At the end of the long Michaelmas term, 17 sixth form pupils set off to Washington DC for a whistle-stop tour of a city filled with historical and political sights.

Upon arrival in the city, the group braced temperatures of -8C to see the National Christmas Tree and White House by night, including the early preparations for President Elect Trump’s inauguration. The following morning was equally as cold, meaning that a brisk pace around the city’s major monuments was appreciated. There was a slight delay at the WWII memorial, however, as we found a duck frozen into the water, and became involved in its rescue! Still, by lunchtime, there had been plenty of photo opportunities at the monuments to Abraham Lincoln, George Washington, and Martin Luther King, as well as time for reflection at the memorials to those who lost their lives in the Vietnam and Korean Wars.

The next stop was Ford’s Theatre, and an opportunity for the pupils to learn about the assassination of Lincoln and the legacy of one of America’s most famous presidents. It was the afternoon, however, that provided the most thought-provoking experience of the trip, as the group spent time in the National Holocaust Museum. The museum itself claims to be a question, rather than an answer, and certainly fulfilled this, as members of the group were left to reflect on what they had seen.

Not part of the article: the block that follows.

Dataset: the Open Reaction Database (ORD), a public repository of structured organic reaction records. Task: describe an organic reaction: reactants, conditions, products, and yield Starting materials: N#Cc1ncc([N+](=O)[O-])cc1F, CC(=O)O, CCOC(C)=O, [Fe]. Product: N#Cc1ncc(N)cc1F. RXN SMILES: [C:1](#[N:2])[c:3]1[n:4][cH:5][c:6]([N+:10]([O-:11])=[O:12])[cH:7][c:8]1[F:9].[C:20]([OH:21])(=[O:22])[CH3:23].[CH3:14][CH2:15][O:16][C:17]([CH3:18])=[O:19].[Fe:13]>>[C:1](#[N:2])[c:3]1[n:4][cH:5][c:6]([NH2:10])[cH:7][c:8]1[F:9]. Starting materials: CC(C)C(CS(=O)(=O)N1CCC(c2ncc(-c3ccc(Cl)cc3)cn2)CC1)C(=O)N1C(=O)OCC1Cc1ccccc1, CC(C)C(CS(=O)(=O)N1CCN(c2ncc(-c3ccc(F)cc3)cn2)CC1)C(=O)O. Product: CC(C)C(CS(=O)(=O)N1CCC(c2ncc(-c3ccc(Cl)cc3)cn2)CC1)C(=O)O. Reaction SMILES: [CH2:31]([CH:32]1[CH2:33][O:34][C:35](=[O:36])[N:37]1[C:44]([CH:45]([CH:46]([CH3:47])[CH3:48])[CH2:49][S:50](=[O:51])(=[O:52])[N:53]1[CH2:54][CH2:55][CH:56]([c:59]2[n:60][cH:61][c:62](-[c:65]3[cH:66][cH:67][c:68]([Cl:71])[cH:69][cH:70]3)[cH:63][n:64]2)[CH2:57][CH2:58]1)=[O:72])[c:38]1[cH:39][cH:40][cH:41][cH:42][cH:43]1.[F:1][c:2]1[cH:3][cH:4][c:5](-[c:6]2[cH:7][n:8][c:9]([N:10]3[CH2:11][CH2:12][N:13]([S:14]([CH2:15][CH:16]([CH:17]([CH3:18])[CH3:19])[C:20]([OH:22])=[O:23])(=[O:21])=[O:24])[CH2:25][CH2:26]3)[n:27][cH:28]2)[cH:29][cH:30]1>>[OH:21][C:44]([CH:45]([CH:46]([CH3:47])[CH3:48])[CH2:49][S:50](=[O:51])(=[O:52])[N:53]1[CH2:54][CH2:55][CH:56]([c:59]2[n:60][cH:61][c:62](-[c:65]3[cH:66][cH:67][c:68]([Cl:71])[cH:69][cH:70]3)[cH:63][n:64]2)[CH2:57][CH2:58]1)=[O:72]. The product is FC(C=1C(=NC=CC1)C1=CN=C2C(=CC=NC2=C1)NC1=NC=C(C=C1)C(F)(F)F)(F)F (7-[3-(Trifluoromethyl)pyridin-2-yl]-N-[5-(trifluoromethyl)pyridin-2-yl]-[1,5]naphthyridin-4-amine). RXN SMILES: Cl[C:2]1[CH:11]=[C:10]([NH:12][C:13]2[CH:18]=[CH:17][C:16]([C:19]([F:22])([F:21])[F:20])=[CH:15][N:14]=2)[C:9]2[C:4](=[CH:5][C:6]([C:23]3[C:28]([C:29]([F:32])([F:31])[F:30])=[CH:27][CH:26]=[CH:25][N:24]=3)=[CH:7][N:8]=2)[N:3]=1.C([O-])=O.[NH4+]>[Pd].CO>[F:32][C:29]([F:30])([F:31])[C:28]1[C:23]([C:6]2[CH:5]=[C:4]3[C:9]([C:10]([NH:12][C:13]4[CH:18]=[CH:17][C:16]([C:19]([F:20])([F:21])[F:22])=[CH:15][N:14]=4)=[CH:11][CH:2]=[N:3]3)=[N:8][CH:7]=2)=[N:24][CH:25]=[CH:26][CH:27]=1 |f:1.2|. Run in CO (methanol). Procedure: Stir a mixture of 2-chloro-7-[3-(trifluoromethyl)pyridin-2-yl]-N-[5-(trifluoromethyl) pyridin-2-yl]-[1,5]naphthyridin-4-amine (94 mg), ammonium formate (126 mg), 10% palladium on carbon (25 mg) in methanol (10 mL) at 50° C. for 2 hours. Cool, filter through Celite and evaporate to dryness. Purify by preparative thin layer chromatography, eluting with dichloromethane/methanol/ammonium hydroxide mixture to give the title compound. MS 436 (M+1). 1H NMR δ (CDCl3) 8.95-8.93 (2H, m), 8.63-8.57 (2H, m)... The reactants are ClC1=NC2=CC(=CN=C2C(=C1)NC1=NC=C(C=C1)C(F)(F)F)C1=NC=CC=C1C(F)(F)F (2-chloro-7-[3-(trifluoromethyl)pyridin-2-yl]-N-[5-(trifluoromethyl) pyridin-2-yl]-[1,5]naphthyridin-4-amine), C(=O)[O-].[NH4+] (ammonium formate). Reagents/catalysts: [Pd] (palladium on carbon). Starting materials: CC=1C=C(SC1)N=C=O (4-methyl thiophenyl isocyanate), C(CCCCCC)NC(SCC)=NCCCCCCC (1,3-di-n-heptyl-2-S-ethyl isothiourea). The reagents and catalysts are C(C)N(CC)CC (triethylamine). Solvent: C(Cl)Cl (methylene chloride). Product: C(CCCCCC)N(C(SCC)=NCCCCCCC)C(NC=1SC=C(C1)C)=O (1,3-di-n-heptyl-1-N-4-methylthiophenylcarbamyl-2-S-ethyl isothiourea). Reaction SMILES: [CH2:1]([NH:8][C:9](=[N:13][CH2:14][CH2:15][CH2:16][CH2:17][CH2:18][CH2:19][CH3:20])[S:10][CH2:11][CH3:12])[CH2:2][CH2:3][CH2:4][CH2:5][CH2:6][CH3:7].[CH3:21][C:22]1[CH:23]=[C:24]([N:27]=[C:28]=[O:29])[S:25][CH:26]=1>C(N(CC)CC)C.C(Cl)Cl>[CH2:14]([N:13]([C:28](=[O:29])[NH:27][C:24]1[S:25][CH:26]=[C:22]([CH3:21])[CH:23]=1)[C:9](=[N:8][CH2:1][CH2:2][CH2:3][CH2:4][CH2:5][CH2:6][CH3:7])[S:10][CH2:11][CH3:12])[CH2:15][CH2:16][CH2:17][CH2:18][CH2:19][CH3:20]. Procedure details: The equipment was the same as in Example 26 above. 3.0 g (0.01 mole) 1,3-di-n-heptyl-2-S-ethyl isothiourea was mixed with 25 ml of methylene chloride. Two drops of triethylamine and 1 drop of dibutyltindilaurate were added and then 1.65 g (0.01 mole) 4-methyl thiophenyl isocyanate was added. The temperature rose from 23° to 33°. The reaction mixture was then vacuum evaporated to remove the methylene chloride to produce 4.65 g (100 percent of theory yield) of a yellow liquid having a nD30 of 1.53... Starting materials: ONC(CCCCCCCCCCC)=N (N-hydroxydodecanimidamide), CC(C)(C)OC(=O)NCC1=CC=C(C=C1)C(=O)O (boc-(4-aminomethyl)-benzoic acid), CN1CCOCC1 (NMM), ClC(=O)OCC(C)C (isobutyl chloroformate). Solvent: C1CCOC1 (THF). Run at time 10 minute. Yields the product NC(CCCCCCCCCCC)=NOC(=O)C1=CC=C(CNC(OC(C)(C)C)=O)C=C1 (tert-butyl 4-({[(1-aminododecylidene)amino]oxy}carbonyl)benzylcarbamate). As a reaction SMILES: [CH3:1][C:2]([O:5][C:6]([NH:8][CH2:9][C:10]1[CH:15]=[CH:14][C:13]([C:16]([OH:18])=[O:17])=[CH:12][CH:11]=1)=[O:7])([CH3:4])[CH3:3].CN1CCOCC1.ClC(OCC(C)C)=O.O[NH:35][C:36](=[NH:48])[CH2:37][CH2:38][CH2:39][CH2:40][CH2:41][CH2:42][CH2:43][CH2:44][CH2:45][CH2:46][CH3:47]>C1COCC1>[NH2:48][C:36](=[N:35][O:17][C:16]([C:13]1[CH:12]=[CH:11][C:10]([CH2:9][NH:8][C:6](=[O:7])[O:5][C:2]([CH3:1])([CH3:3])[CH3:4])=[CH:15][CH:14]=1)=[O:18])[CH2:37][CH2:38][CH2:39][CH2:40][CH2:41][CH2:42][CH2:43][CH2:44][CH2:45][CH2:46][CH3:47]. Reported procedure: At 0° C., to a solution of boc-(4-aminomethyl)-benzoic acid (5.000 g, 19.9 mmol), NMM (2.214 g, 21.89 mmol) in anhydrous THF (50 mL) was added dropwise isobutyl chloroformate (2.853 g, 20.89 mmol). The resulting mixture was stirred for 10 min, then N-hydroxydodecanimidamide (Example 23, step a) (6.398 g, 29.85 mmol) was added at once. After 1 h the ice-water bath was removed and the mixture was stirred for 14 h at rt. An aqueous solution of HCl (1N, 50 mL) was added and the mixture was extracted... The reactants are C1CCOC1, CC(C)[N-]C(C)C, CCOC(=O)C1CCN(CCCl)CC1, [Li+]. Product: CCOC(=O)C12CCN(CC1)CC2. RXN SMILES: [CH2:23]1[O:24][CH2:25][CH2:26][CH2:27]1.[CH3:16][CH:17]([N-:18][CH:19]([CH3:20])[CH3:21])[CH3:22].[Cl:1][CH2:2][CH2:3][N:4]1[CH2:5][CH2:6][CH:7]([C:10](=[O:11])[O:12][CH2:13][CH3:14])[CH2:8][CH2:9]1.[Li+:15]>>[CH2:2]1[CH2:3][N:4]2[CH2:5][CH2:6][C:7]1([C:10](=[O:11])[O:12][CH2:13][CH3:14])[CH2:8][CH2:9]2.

The next day provided yet another interesting weather experience, as a walk through freezing rain was undertaken to get to Capitol Hill. The tour of America’s legislature was well worth it though, and subsequent visits to the National Gallery of Art and the Air and Space Museum gave ample opportunity to dry off, and multiple opportunities for pupils to learn about ideas and events both on and off the syllabus. The final stop of the day at the International Spy Museum was a more light-hearted one, as members of the group were encouraged to learn tricks of the trade, and enjoy learning both about the real world of espionage and also how it is portrayed in James Bond films. This knowledge was then put to the test during a quiz evening in the hotel later, where the teachers just about managed to beat the pupil teams!

The final morning of the trip brought with it milder temperatures, meaning that the walk to the Newseum was a pleasant one. The museum itself was amazing, leaving many in the group stating it was the best museum they had ever been to. Pupils were encouraged to challenge many concepts, including the idea of freedom of speech, and the role of the press in reporting events such as 9/11 and the civil rights movement, amongst many others.

Huge thanks must go to the pupils for their interest and enthusiasm, and also to Dr Saxel and Mr Guppy for their energy and good nature in making the trip run as smoothly as it did.

Sarah Webb
Head of Politics